Compulsion, mania and addiction: understand the difference and how to treat

There are several conditions that need professional monitoring in order to carry out the appropriate and effective treatment. This is the case, for example, with problems such as compulsion, mania (it is not a pathology) and addictions. Check out the difference between them and learn more about how to treat:

What is the difference between compulsion, mania and addiction?

The difference between compulsion, mania and addiction can be a little complicated to understand. While manias do not form a pathological condition , compulsion and addiction may need treatment to avoid harming the individual’s quality of life.

In psychology and psychiatry, the term “mania” indicates an episode of high spirits, common in conditions such as bipolar disorder . However, in popular language, the same term is used to refer to repetitive behaviors, such as running your hand through your hair or drumming your fingers whenever in contact with a surface, for example.

Despite being an often involuntary behavior, manias can be stopped at any time, that is, the individual has control over his behavior.

Compulsion and addiction cases are considered a pathology. And, in reality, the concept of addiction encompasses the concept of compulsion.

The compulsion when the individual is in spite of performing the behavior several times in a short time, do not feel satisfied and back to do so. In general, it helps to combat a feeling of discomfort or anxiety , however, such relief lasts for a short time and the individual soon needs to perform the action again to feel good again.

In addition, unlike addiction, compulsion is not just limited to substances of abuse, such as alcohol, cigarettes or other drugs. Anything can become a compulsion, such as overeating, shopping, placing bets, among others.

The addiction , in turn, is the compulsive need to do something or consume a substance that brings significant psychological changes when the individual can not perform the compulsive action.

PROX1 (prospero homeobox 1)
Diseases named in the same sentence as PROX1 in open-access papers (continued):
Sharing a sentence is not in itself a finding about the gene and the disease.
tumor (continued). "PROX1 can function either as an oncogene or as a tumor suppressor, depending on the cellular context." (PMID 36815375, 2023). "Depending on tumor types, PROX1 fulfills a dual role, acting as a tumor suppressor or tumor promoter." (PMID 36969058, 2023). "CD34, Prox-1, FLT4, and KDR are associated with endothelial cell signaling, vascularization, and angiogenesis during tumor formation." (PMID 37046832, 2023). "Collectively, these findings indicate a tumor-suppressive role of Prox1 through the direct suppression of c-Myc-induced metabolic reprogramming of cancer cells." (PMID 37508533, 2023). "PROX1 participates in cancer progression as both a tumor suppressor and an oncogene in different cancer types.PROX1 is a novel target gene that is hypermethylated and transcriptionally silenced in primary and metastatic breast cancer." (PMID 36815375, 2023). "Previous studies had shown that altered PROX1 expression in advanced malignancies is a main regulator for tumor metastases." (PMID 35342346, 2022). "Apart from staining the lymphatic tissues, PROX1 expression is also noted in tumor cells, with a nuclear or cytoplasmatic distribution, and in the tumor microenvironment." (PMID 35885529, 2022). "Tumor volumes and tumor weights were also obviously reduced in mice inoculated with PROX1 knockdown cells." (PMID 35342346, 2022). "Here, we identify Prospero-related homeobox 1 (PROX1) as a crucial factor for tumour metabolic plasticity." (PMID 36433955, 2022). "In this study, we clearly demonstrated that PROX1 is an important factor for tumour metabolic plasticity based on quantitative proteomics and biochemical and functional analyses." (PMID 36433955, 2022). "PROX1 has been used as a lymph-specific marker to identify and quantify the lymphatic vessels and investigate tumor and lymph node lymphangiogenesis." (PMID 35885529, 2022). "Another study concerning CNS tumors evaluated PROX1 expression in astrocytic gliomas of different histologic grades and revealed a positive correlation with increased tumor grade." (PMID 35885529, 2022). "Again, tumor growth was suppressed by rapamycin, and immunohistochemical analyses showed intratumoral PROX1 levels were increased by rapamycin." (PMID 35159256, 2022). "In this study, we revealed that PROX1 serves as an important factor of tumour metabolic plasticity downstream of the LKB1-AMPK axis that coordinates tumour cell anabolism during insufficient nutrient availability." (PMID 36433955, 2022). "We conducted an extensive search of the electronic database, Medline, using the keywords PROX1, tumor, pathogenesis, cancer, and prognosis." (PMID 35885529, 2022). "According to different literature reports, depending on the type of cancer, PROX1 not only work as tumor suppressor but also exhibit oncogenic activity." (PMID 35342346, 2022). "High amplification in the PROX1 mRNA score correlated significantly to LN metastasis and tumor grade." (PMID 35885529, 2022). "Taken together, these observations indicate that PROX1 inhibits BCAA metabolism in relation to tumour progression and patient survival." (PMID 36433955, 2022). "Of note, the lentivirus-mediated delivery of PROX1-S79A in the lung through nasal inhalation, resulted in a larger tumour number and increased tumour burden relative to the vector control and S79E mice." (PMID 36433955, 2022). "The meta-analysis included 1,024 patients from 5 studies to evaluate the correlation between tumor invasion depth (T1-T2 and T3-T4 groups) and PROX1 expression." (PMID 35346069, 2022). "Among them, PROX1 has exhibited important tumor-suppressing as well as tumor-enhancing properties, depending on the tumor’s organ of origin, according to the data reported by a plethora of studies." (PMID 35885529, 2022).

What this means is that if a person has a compulsion, they will engage in compulsive behavior when possible. However, it will not necessarily look bad if it fails to do so.

An example is binge eating: the individual eats a lot during the reserved times to eat, but when he is not eating, he does not necessarily feel bad because he is not eating.

In addiction, the person feels bad because he is not performing the compulsive action when he cannot do it. This is the case of the person who is ill because he cannot smoke inside the plane, for example.

Alcohol and tobacco are examples of habits that can become addictions.

In the case of substances, addiction can be accompanied by chemical dependency , that is, the body starts to need that substance to remain functional. However, this does not mean that addiction only occurs with drugs. Addiction to placing bets, online games or social networks, for example, is a reality.

Although they do not cause chemical dependency on their own, the person can be extremely distressed because he is not gambling, gambling or using the internet, for example, which characterizes the addiction.

Is compulsion a disease?

Compulsion is not considered a disease in itself, but it is a symptom of several disorders, such as obsessive-compulsive disorder ( OCD ), binge eating, addiction to chemicals, among others.

Although it is not a disease in itself, compulsion often has harmful consequences for the individual. Therefore, when you notice signs of compulsion, it is recommended to seek expert help.

Compulsion, mania and addiction: do they need treatment?

The manias do not need treatment because often the individual can stop them without suffering emotional consequences. Compulsion and addiction can, in most cases, require specialized treatment.

This is because both compulsion and addiction are not in the control of the individual and, therefore, can have very harmful consequences – which covers both the emotional and psychological point of view, as well as the material side.

Mild compulsions may not need treatment, as they often do not harm the person’s daily life. However, it is necessary to be careful with more serious compulsions, which demand a lot of time in the day or have very negative consequences.